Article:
Nightly News   |  June 03, 2010

Oiled pelicans a symbol of state's conundrum

While Louisiana Governor Bobby Jindal found several oil-drenched brown pelicans during a tour of the barrier islands on Thursday, he insisted the struggling economy still needs more oil drilling. NBC's Kerry Sanders reports.

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This content comes from a Full-Text Transcript of the program.

BRIAN WILLIAMS, anchor: We saw him earlier. Louisiana 's Governor Bobby Jindal is a popular figure in that state these days for standing up for that state. And remember, Louisiana 's a place where fisheries and the oil business live side by side. They're both big, important sources of income. That was apparent today when the governor came upon some of the worse of this spill, birds covered in oil, and yet said the oil business can do a better job. NBC 's Kerry Sanders was with him.

KERRY SANDERS reporting: On east Grand Terre , a Louisiana barrier island , a heartbreaking discovery today. Here, where the thick oil is lapping the shoreline, birds are trapped, dying in the ooze. Even the wildlife experts say it's hard to tell if that's a gull or a tern mired in the goo.

Governor BOBBY JINDAL: We are literally almost about a hundred miles from the actual oil spill , and you're seeing this kind of heavy oil here already. This is incredibly sad.

SANDERS: It didn't take but minutes for Governor Bobby Jindal to find a brown pelican and then another drenched in oil, their struggle a contrarian symbol as the governor argues the struggling economy here needs more oil drilling . Governor Jindal is calling on the White House to lift its current moratorium. When you stand here and look at that, how do you balance the desire to continue oil drilling with the disaster and that right there?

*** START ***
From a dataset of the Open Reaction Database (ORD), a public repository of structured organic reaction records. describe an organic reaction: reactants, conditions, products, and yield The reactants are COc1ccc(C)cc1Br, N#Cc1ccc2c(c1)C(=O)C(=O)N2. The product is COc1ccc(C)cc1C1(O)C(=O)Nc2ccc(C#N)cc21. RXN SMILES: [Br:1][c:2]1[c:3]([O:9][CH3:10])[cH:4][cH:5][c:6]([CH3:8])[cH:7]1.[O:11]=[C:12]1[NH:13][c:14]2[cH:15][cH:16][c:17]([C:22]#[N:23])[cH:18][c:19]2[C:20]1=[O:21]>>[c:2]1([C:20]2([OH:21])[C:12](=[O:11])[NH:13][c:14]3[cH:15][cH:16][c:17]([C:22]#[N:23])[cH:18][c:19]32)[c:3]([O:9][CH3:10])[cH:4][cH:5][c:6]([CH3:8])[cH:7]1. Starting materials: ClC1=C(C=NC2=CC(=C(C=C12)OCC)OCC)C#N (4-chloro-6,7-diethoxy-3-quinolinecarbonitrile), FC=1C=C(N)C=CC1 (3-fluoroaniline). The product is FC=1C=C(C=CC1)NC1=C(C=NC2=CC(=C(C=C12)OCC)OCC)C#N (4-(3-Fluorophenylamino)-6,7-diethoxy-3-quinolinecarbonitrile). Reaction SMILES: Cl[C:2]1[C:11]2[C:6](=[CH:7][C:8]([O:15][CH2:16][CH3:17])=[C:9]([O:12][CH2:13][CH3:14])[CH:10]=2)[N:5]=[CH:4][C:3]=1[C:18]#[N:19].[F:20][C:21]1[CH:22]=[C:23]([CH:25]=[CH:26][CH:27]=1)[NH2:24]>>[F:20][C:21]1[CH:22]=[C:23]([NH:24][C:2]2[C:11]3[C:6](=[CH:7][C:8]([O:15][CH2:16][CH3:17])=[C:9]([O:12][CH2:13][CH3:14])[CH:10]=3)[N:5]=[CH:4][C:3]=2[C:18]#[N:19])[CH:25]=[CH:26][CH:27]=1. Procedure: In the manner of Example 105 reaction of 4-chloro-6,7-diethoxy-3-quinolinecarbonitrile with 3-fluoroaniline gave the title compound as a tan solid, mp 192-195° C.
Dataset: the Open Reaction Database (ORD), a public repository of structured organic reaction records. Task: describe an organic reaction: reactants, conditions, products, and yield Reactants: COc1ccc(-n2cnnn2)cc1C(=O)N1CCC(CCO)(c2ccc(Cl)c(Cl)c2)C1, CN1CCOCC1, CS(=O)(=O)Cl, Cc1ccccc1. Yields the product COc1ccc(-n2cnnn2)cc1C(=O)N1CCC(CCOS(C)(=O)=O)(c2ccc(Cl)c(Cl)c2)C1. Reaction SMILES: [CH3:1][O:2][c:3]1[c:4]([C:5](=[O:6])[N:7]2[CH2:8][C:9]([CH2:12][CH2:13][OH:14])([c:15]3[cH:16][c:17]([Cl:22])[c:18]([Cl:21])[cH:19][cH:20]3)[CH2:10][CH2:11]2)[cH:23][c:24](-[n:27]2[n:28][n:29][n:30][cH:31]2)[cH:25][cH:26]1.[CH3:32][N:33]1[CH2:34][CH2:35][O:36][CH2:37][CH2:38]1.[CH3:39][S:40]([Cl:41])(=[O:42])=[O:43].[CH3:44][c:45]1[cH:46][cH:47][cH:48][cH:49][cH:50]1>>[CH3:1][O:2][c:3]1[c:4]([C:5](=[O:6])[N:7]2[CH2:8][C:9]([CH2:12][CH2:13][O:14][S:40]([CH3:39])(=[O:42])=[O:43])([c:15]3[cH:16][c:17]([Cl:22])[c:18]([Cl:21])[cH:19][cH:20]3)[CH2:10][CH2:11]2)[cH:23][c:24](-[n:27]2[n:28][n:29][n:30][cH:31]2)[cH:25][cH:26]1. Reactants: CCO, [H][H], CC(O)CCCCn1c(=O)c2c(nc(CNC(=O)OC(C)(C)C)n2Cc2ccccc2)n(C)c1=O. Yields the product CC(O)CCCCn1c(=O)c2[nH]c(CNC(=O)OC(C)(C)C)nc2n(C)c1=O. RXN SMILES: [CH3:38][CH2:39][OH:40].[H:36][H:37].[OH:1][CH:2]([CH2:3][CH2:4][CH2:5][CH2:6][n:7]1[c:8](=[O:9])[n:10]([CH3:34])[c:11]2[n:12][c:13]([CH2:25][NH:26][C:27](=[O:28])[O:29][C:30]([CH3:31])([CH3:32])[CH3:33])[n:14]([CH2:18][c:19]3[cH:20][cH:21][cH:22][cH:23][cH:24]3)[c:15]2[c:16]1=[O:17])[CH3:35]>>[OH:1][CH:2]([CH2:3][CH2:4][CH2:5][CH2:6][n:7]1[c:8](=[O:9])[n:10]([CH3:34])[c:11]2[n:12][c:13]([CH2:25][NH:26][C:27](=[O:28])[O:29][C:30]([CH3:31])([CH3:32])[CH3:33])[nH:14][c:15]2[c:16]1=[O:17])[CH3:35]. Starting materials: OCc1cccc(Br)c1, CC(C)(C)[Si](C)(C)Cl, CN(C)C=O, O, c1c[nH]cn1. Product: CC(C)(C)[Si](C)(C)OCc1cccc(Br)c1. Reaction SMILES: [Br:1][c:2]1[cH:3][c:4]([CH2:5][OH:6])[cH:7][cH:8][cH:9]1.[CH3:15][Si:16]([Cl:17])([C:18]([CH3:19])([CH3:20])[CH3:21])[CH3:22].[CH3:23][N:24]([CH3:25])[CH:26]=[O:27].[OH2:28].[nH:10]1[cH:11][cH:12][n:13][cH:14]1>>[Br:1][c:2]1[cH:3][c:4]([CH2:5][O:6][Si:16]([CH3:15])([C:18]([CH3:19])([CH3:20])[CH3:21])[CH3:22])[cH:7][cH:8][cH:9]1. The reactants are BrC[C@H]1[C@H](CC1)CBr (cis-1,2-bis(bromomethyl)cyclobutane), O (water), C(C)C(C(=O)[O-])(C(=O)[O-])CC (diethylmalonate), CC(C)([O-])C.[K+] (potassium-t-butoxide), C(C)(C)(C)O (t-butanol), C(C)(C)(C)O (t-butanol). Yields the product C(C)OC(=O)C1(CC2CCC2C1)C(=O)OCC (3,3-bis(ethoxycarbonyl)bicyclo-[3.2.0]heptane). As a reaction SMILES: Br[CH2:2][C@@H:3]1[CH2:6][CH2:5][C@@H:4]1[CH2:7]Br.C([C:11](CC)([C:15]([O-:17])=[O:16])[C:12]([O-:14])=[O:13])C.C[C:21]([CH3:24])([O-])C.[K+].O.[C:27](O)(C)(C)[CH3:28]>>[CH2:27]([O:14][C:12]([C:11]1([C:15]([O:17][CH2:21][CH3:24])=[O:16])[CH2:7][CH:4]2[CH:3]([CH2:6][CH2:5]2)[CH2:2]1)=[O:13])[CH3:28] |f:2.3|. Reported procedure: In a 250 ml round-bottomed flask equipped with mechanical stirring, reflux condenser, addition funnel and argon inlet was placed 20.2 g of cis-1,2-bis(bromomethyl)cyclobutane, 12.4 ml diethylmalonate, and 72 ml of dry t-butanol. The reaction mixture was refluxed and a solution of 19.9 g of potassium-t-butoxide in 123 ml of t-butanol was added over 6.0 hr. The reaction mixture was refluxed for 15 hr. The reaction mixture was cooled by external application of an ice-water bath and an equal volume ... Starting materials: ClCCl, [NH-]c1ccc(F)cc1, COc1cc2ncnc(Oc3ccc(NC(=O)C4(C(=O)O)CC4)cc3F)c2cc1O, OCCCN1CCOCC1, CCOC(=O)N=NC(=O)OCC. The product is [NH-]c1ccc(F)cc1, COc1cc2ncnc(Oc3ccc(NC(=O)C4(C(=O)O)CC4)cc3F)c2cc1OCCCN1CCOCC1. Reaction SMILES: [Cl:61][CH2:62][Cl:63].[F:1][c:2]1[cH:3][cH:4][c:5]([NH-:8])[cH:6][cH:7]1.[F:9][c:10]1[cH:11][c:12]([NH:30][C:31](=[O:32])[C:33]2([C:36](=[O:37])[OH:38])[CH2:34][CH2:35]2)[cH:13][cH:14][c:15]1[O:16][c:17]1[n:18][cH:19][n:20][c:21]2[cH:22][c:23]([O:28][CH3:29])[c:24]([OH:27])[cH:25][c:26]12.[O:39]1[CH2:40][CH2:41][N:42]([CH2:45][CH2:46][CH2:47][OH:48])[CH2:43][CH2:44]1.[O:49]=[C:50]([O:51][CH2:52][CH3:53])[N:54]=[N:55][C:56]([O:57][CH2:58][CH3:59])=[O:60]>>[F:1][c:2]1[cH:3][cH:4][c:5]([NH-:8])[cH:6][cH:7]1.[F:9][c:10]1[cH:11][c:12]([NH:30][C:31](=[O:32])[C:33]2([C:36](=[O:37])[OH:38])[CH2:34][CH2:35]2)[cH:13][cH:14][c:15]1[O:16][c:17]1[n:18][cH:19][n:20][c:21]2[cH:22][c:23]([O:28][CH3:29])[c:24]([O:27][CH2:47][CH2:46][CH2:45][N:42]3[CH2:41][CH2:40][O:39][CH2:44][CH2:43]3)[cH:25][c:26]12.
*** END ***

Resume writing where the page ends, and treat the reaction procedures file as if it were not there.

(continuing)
Gov. JINDAL: You know, the reality is we shouldn't have to choose between safe, domestic production of energy and safeguarding our wildlife and our coast and our way of life.

SANDERS: The governor believes the best line of defense now, manmade sandy berms like this, six feet high, two miles long here, and the state wants BP to pay for more than 100 more miles. Today some oiled birds that had been rescued nearby were released, but wildlife agents say these pelicans and other birds they rescued on the island today will likely not survive. Kerry Sanders , NBC News , east Grand Terre Island .

WILLIAMS: It's tough to watch. We'll have more from the gulf a bit later on in this broadcast. First here, a program note. Tomorrow night I'll have the first-ever interview with the crew that saved 115 men from that burning Deepwater Horizon rig. Their boat was right alongside. This will air in a special edition of "Dateline" tomorrow night at 9, 8 Central .